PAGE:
Nov 122010
 

 

Dave Margoshes is a poet, novelist and short story writer from Saskatchewan. I won’t go on about him or my long and checkered past with Saskatchewan because Dave has already appeared on these pages and I would be repeating myself. The last time I saw him my son Jonah was about six and he and I went on a reading tour of Saskatchewan, driving up and down the province in a little  rented car, meeting old friends, exploring abandoned homesteads, peering at distant bison, clattering around cluttered wayside museums. I miss Saskatchewan sometimes. Its astringent landscape is always exciting to watch and the people are delightful. When I used to edit Best Canadian Stories, I seemed to put a Dave Margoshes story in just about every other year. And now he has a new poetry collection just out with Black Moss Press (which published my first little book of stories, yea, these many years ago). “Theology” is from the new collection Dimensions of an Orchard and is particularly apt as it dovetails nicely with my Bible-reading thoughts these days. I love, here, God’s refolded tour map and “the illusion of unintended routes” and “against his own idea of tide.”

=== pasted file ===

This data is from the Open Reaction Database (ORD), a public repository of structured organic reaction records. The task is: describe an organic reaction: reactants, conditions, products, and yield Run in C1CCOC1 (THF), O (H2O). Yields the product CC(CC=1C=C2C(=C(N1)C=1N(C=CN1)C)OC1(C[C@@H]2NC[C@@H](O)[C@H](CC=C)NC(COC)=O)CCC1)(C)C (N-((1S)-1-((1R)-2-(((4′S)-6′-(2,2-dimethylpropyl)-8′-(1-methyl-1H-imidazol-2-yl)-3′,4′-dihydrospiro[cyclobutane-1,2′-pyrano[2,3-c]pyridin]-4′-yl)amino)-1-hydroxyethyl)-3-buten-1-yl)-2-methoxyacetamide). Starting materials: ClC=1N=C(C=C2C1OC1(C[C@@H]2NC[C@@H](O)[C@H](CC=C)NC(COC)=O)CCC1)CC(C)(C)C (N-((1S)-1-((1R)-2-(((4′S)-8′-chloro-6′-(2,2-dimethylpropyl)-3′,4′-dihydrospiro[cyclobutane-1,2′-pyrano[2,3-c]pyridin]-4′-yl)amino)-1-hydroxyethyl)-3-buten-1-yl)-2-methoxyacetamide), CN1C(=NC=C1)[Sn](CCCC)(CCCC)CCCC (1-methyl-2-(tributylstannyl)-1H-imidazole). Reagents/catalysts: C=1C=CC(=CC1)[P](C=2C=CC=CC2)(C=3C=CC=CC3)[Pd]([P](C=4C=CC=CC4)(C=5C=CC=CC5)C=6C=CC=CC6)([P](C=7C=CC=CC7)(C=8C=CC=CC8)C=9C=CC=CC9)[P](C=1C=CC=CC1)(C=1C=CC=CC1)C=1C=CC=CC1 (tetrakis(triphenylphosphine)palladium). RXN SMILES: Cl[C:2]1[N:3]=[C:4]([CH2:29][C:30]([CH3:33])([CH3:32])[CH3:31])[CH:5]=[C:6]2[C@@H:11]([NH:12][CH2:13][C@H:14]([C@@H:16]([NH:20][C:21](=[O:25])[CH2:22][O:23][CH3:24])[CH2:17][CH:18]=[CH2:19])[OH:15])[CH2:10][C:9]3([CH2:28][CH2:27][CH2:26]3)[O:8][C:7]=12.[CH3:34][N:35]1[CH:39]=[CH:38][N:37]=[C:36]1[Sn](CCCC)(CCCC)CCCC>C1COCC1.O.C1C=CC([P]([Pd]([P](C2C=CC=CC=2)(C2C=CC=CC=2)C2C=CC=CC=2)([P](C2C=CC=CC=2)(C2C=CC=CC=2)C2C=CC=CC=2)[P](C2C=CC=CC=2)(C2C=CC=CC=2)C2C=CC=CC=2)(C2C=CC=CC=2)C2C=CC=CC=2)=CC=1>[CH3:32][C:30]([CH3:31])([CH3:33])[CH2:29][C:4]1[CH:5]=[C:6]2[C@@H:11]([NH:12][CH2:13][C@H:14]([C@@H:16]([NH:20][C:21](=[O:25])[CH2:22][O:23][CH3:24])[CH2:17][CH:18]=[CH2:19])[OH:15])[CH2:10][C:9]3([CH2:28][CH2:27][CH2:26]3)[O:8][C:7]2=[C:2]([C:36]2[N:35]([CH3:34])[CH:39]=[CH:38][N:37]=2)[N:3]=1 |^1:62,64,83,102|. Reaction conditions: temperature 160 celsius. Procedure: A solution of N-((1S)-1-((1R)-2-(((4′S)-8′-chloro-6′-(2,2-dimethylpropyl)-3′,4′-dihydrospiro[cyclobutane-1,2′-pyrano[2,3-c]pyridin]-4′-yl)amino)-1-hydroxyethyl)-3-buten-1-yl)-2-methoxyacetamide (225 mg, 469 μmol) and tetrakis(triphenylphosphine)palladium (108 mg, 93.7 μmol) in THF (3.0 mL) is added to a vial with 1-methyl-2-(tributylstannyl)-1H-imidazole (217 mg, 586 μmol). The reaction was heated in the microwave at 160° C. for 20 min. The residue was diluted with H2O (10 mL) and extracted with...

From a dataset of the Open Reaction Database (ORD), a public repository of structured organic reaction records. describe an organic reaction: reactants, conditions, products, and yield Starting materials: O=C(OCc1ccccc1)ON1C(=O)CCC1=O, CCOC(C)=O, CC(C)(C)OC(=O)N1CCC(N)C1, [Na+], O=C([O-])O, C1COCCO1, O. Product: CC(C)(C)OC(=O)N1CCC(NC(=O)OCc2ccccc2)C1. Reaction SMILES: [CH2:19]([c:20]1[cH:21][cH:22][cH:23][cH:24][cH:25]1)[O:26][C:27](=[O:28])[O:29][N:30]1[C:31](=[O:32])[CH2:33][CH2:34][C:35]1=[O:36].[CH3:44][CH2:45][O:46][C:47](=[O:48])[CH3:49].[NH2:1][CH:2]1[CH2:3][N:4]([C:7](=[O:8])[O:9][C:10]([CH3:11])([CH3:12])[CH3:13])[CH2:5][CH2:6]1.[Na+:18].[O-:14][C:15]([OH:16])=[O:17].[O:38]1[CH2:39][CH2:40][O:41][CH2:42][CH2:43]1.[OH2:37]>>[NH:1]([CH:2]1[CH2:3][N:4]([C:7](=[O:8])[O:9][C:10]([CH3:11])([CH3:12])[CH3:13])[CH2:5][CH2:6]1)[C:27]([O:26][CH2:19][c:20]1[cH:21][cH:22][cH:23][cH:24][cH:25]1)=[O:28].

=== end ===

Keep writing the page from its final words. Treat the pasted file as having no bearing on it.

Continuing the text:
dg


Theology


A quarter moon hangs low in the morning sky,
a thumbprint reminder that night is not through
with us, oh no, not yet. Day, night, light, dark,
the cycle carries on with tedious regularity, each
extreme laying a trail of clues leading inextricably
to the other. The seasons too pass in their cycle,
and the ages, infancy to infirmity and through
the transmigration of souls into infancy again
if that’s what you care to believe. The tides rise
and fall, the leaf buds, greens, browns, withers
all according to plan. And where is God in all
this? Puppetmaster, enmeshed in his own strings,
or tourist, folding and refolding a map? The creases
are worn thin from this incessant folding, creating
the illusion of unintended routes, a false cartography.
Like any man, God is reluctant to ask directions.
He batters on, against his own idea of tide,
seeking a way.

—Dave Margoshes

Just for fun, see also “The Persistent Suitor.”

  2 Responses to “Theology: Poem — Dave Margoshes”

  1. A wonderful poem, Dave! I am especially drawn to this immersive idea of a God who is not omniscient; logically, our universe is based on change and infinite variables—even a believer might agree that a God who is of our world, the next world, and / or the universe might too be winging it.

  2. As a Christian humanist, I like this poem because it shakes up traditional stereotypes about the nature of God, and gets us all thinking outside the dogma box.

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